29 Jul What hospitals need to know about Windows 10
The new OS brings a number of features tailored specifically for healthcare settings and clinicians. Let’s take a look.
The arrival of a new Microsoft operating system does not exactly bring the same excitement that it once did.
Indeed, since about the time Windows Vista launched, subsequent operating systems have come – and in the odd case of Windows 9 essentially vanished – without the fanfare of Windows 95, XP or even 2000.
The company has at least managed to create enough wattage around Windows 10, however, that some 5 million so-called Windows Insiders installed early versions to test the software in development – and word slipped out this week that the planned flagship Microsoft store on Fifth Avenue in Manhattan will open in the fall.
A critical piece of the renewed interest is how Microsoft is breaking new ground with a phased approach to what CEO Satya Nadella dubbed the “One Windows” strategy, beginning July 29 when the OS became available for PCs and tablets.
The aim is to upgrade systems currently running Windows 7 and 8 in the near-term and follow that with Windows 10 Mobile later this year, and devices from Microsoft’s harem of hardware partners are slated to become available before the holiday season. Beyond that, Microsoft intends Windows 10 to serve as the operating system for a range of Internet of Things devices, including its own Surface Hub conference systems and HoloLens holographic glasses, among others.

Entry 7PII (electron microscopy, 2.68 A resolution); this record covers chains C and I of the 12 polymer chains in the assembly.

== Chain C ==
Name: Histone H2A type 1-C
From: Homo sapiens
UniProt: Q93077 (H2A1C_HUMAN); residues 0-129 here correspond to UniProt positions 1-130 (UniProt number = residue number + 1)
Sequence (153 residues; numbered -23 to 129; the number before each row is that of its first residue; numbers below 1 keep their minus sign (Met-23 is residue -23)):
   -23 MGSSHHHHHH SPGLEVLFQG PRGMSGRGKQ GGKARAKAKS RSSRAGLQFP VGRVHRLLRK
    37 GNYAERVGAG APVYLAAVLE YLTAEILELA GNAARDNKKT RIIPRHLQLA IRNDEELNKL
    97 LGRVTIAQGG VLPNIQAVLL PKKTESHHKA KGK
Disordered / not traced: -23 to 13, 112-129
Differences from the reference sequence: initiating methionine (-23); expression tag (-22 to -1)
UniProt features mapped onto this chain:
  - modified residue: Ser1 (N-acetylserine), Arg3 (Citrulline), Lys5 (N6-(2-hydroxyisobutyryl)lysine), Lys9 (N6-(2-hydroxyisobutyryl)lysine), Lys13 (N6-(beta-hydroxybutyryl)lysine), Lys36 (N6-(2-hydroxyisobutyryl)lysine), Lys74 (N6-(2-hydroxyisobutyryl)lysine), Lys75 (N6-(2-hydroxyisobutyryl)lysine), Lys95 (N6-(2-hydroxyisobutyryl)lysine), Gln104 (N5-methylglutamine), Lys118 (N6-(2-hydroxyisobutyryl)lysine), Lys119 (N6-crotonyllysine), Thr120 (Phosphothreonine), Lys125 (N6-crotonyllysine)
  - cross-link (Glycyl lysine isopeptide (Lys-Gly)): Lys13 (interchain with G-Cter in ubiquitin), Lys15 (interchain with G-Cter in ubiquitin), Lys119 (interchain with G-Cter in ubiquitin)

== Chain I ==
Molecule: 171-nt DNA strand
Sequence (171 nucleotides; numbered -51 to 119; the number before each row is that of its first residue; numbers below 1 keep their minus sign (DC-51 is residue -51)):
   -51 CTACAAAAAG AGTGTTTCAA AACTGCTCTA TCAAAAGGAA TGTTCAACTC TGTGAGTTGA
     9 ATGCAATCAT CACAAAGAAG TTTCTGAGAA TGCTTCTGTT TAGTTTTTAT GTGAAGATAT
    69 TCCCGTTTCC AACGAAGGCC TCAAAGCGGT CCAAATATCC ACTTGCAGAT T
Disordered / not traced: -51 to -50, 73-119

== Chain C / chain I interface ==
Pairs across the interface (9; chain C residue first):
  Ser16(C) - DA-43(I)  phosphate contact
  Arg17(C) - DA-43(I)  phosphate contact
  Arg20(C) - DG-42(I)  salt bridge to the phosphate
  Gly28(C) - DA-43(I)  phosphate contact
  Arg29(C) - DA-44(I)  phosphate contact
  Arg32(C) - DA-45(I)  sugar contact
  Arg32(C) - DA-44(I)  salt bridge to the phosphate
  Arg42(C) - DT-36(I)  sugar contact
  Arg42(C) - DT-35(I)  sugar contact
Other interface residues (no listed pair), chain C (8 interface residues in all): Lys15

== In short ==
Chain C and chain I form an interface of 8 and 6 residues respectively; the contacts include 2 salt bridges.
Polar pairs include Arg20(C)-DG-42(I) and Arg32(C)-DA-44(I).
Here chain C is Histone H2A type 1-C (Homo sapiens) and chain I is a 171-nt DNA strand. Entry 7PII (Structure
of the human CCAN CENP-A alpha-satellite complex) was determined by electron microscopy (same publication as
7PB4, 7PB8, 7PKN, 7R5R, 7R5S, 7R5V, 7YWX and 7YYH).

When that “One Windows” day comes, the sales pitch goes, hospitals will be able to consolidate varying devices onto Windows 10 and the fact that the upgrade is free for systems already running Windows 7, 8.1 or 8.1 Mobile should entice many IT shops to install it; for those still using an older OS, the price tag is $199 for the professional version.
Microsoft, in the meantime, has incorporated some healthcare-centric functionality into Windows 10.